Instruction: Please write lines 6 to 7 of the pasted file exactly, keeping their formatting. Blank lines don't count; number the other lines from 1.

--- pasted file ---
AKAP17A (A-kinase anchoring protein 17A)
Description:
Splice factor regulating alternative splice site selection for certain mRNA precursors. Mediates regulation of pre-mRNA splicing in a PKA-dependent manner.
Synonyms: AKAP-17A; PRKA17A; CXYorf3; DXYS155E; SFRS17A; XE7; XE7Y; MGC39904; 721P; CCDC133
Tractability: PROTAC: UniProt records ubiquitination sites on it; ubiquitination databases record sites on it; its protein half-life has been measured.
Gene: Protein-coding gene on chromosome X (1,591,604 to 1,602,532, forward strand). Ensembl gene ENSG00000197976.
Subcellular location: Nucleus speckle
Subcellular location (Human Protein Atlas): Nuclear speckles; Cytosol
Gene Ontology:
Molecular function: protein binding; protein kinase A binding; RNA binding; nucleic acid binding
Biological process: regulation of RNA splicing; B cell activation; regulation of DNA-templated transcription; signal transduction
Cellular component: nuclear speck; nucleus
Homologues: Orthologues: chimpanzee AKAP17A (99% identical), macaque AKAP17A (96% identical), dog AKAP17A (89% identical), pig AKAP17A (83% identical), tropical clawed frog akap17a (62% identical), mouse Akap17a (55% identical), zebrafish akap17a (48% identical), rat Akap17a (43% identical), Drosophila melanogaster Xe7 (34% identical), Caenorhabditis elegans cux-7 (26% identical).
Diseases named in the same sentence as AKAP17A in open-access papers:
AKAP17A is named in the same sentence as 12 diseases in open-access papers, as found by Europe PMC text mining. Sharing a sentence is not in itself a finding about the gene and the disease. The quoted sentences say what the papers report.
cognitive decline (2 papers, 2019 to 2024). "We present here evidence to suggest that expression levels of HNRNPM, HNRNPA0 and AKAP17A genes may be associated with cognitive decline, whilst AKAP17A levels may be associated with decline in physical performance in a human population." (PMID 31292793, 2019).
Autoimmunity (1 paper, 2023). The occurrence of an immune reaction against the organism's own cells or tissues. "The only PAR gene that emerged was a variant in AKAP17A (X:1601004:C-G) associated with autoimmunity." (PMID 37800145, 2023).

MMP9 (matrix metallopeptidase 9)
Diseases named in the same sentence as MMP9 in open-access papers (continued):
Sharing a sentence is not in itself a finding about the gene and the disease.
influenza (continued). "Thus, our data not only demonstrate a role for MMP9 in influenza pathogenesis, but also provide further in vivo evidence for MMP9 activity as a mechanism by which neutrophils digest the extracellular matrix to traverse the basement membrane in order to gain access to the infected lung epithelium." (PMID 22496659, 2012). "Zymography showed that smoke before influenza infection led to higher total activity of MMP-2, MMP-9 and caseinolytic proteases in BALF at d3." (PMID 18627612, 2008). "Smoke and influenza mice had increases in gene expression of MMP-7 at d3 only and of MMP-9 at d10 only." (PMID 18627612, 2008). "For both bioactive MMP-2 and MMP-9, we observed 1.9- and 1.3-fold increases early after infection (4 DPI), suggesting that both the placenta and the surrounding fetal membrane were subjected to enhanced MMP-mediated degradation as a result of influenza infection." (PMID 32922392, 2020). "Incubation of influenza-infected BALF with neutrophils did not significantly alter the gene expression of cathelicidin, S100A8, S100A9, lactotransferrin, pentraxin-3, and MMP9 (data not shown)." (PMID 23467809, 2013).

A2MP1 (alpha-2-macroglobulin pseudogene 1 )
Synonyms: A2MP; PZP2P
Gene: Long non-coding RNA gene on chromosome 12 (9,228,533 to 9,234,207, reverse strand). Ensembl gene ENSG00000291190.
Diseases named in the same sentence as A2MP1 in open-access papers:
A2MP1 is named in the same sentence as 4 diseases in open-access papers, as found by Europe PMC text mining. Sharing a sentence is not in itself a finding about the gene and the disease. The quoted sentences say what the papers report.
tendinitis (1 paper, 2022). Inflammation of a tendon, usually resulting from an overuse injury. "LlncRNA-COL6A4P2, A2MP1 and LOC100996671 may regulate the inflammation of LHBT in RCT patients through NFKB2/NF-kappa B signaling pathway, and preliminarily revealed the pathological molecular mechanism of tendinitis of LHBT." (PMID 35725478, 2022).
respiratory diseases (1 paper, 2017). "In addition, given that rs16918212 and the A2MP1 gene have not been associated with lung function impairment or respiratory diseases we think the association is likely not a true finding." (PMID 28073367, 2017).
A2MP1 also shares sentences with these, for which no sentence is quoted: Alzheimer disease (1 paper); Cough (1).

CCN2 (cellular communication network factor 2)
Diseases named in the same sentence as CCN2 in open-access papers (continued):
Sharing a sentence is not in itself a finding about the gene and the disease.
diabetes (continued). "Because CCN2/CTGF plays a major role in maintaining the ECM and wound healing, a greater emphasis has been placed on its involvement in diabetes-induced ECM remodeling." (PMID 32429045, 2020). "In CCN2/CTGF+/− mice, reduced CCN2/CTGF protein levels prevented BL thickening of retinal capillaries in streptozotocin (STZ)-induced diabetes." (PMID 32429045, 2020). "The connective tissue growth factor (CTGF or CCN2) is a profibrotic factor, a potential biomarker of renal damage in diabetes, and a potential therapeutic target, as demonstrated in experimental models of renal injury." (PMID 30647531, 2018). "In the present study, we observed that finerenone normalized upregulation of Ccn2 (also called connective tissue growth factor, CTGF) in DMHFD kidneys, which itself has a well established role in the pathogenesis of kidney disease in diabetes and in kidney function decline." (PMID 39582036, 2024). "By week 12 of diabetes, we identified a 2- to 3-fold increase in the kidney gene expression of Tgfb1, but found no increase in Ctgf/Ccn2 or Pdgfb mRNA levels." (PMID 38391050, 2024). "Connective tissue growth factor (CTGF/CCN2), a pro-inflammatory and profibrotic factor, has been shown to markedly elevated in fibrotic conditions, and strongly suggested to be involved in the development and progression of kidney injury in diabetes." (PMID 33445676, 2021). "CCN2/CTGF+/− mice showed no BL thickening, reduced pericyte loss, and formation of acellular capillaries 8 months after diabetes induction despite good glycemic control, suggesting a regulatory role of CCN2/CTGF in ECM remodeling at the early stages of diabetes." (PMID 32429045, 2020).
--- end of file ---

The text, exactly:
Gene: Protein-coding gene on chromosome X (1,591,604 to 1,602,532, forward strand). Ensembl gene ENSG00000197976.
Subcellular location: Nucleus speckle